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ss2tf

Convert state-space representation to transfer function

Syntax

Description

example

[b,a] = ss2tf(A,B,C,D) converts a state-space representation of a system into an equivalent transfer function. ss2tf returns the Laplace-transform transfer function for continuous-time systems and the Z-transform transfer function for discrete-time systems.

example

[b,a] = ss2tf(A,B,C,D,ni) returns the transfer function that results when the nith input of a system with multiple inputs is excited by a unit impulse.

Examples

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A one-dimensional discrete-time oscillating system consists of a unit mass, $m$, attached to a wall by a spring of unit elastic constant. A sensor samples the acceleration, $a$, of the mass at $F_s=5$ Hz.

Generate 50 time samples. Define the sampling interval $\Delta t=1/F_s$.

Fs = 5;
dt = 1/Fs;
N = 50;
t = dt*(0:N-1);

The oscillator can be described by the state-space equations

$$\matrix{x(k+1)=Ax(k)+Bu(k),\cr y(k)=Cx(k)+Du(k),\hfill\cr}$$

where $x=\pmatrix{r&v}^T$ is the state vector, $r$ and $v$ are respectively the position and velocity of the mass, and the matrices

$$A=\pmatrix{\hfill\cos\Delta t&\sin\Delta t\cr-\sin\Delta t&\cos\Delta
t\cr},\quad B=\pmatrix{1-\cos\Delta t\cr\sin\Delta t\cr},\quad
C=\pmatrix{-1&0\cr},\quad D=\pmatrix{1\cr}.$$

A = [cos(dt) sin(dt);-sin(dt) cos(dt)];
B = [1-cos(dt);sin(dt)];
C = [-1 0];
D = 1;

The system is excited with a unit impulse in the positive direction. Use the state-space model to compute the time evolution of the system starting from an all-zero initial state.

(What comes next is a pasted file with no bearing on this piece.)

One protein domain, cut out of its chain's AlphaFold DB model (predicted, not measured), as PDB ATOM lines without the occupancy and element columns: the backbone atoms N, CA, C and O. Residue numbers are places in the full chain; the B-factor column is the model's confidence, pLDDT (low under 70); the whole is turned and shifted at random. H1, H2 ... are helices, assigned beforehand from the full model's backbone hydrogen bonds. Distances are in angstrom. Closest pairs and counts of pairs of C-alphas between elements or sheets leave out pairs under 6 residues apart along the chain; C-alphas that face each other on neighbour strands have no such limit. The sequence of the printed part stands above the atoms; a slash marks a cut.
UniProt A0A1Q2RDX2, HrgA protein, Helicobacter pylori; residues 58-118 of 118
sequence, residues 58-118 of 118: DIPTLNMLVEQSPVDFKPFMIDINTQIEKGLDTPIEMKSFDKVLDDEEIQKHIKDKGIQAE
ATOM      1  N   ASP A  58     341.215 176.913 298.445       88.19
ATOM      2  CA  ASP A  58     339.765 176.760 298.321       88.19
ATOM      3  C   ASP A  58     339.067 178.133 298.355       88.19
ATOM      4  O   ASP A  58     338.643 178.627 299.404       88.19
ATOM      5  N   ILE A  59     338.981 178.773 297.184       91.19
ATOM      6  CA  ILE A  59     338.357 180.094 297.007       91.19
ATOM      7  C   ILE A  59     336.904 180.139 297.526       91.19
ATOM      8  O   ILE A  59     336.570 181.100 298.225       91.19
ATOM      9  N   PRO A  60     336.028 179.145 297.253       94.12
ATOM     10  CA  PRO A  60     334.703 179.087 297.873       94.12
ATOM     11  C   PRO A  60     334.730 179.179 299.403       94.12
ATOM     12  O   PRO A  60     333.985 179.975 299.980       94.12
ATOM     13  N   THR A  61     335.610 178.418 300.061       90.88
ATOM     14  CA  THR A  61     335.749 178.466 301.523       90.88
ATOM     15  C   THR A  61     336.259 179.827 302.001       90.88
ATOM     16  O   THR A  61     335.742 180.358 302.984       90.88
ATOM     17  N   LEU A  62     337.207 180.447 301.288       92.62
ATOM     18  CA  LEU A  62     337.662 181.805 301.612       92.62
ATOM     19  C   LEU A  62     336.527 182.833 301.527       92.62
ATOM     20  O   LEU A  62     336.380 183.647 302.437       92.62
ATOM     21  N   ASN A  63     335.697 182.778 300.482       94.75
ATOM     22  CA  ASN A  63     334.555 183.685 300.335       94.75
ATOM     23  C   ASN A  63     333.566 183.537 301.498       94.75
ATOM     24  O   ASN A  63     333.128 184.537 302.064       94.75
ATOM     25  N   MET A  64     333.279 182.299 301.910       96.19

u = [1 zeros(1,N-1)];

x = [0;0];
for k = 1:N
    y(k) = C*x + D*u(k);
    x = A*x + B*u(k);
end

Plot the acceleration of the mass as a function of time.

stem(t,y,'filled')
xlabel('t')

Compute the time-dependent acceleration using the transfer function H(z) to filter the input. Plot the result.

[b,a] = ss2tf(A,B,C,D);
yt = filter(b,a,u);
stem(t,yt,'filled')
xlabel('t')

The transfer function of the system has an analytic expression:

$$H(z)={{1-z^{-1}(1+\cos\Delta t)+z^{-2}\cos\Delta
t}\over{1-2z^{-1}\cos\Delta t+z^{-2}}}.$$

Use the expression to filter the input. Plot the response.

bf = [1 -(1+cos(dt)) cos(dt)];
af = [1 -2*cos(dt) 1];
yf = filter(bf,af,u);
stem(t,yf,'filled')
xlabel('t')

The result is the same in all three cases.

An ideal one-dimensional oscillating system consists of two unit masses, $m_1$ and $m_2$, confined between two walls. Each mass is attached to the nearest wall by a spring of unit elastic constant. Another such spring connects the two masses. Sensors sample $a_1$ and $a_2$, the accelerations of the masses, at $F_s=16$ Hz.

Specify a total measurement time of 16 s. Define the sampling interval $\Delta t=1/F_s$.

Fs = 16;
dt = 1/Fs;
N = 257;
t = dt*(0:N-1);

The system can be described by the state-space model

$$\matrix{x(n+1)=Ax(n)+Bu(n),\cr y(n)=Cx(n)+Du(n),\hfill\cr}$$

where $x=\pmatrix{r_1&v_1&r_2&v_2}^T$ is the state vector and $r_i$ and $v_i$ are respectively the location and the velocity of the $i$-th mass. The input vector $u=\pmatrix{u_1&u_2}^T$ and the output vector $y=\pmatrix{a_1&a_2}^T$. The state-space matrices are

$$A=\exp(A_c\Delta t),\quad B=A_c^{-1}(A-I)B_c,\quad
C=\pmatrix{-2&0&1&0\cr1&0&-2&0\cr},\quad D=I,$$

the continuous-time state-space matrices are

$$A_c=\pmatrix{0&1&0&0\cr-2&0&1&0\cr0&0&0&1\cr1&0&-2&0\cr},\quad
B_c=\pmatrix{0&0\cr1&0\cr0&0\cr0&1\cr},$$

and $I$ denotes an identity matrix of the appropriate size.

Ac = [0 1 0 0;-2 0 1 0;0 0 0 1;1 0 -2 0];
A = expm(Ac*dt);
Bc = [0 0;1 0;0 0;0 1];
B = Ac\(A-eye(4))*Bc;
C = [-2 0 1 0;1 0 -2 0];
D = eye(2);

The first mass, $m_1$, receives a unit impulse in the positive direction.

ux = [1 zeros(1,N-1)];
u0 = zeros(1,N);
u = [ux;u0];